Training and pruning fruit trees

Train trees when young, and prune when matured

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Cherry tree in bloom

'Black Tartarian' sweet cherry tree in full bloom

Michael S. Thompson

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While they are young, fruit trees need some initial training to establish a strong, well-balanced framework of branches that will be able to support future crops. 

Once they mature, the trees benefit from yearly pruning during dormancy. 

Regardless of the training method used, initial pruning is the same. If you've planted a 1-year-old unbranched tree (whip), you'll have to force it to develop branches at the desired level ― usually fairly close to the ground for easy picking. Heading back the trunk will stimulate lateral buds to grow into branches; cutting back to about 2 to 3 feet high is usually advised. The topmost shoot that develops will become the leader (the central, upward-growing stem).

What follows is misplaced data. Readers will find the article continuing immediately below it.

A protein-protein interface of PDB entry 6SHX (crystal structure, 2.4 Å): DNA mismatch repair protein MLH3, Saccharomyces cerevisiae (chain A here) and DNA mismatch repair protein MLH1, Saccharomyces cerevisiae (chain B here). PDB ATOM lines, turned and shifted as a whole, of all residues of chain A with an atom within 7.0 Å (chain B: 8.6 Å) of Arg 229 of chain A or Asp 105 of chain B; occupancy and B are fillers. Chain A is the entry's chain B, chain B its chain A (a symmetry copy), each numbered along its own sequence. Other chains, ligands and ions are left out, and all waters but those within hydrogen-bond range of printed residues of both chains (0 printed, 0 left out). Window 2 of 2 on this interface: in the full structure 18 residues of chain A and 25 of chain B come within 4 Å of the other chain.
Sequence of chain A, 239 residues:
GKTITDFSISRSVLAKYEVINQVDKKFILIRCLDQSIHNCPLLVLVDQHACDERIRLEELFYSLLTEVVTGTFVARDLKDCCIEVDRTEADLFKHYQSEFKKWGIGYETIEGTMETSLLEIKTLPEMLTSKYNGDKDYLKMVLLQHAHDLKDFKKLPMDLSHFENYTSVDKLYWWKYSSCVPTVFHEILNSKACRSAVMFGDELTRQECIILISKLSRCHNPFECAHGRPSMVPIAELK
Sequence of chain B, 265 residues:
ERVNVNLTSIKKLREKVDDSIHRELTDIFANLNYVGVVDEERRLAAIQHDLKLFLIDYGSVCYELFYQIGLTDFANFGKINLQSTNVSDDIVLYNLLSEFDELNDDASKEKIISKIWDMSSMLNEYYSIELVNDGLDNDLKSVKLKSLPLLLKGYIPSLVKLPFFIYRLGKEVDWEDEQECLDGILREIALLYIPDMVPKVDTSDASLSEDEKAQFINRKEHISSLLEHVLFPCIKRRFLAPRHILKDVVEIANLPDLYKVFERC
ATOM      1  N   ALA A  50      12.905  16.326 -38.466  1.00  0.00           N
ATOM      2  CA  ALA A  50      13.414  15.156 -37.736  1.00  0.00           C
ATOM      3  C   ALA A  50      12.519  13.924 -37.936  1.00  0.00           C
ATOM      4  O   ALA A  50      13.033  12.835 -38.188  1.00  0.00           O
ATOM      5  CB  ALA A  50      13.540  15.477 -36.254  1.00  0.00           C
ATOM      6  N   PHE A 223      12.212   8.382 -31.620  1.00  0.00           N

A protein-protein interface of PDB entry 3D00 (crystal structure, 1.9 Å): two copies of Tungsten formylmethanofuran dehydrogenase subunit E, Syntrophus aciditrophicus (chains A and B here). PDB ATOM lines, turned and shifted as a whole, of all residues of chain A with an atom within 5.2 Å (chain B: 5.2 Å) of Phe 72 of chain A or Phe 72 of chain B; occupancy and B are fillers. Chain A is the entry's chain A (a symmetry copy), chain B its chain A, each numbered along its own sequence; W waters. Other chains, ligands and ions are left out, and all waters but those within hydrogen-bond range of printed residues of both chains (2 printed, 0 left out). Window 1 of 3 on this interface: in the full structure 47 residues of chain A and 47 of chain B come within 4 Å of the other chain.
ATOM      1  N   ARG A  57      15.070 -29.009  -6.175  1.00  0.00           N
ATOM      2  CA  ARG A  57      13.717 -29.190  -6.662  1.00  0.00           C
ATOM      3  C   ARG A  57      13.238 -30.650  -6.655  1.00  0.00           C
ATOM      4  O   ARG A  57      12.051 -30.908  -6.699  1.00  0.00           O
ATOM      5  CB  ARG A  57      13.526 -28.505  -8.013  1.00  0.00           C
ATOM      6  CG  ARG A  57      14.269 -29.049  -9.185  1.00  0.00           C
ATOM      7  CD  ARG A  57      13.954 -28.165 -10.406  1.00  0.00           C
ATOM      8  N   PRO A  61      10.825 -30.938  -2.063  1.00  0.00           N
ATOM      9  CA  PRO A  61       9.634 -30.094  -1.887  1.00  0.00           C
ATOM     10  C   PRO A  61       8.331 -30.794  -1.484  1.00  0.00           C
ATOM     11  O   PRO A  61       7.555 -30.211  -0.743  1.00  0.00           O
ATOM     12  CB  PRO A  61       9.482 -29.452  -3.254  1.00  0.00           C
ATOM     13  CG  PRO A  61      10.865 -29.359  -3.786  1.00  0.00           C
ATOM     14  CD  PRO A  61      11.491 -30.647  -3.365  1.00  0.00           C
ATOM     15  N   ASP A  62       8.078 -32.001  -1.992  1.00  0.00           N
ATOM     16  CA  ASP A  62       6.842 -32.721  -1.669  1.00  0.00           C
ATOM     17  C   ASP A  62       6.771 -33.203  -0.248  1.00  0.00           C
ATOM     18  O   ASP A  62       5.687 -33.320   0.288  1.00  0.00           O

If you're starting with a branched 2-year-old tree, it may already have a satisfactory leader and scaffold (primary) branches. These branches should be well spaced along the trunk and should radiate in different directions so they don't shade each other. If they're poorly placed, head back the tree as you would a whip and wait for new shoots to develop.

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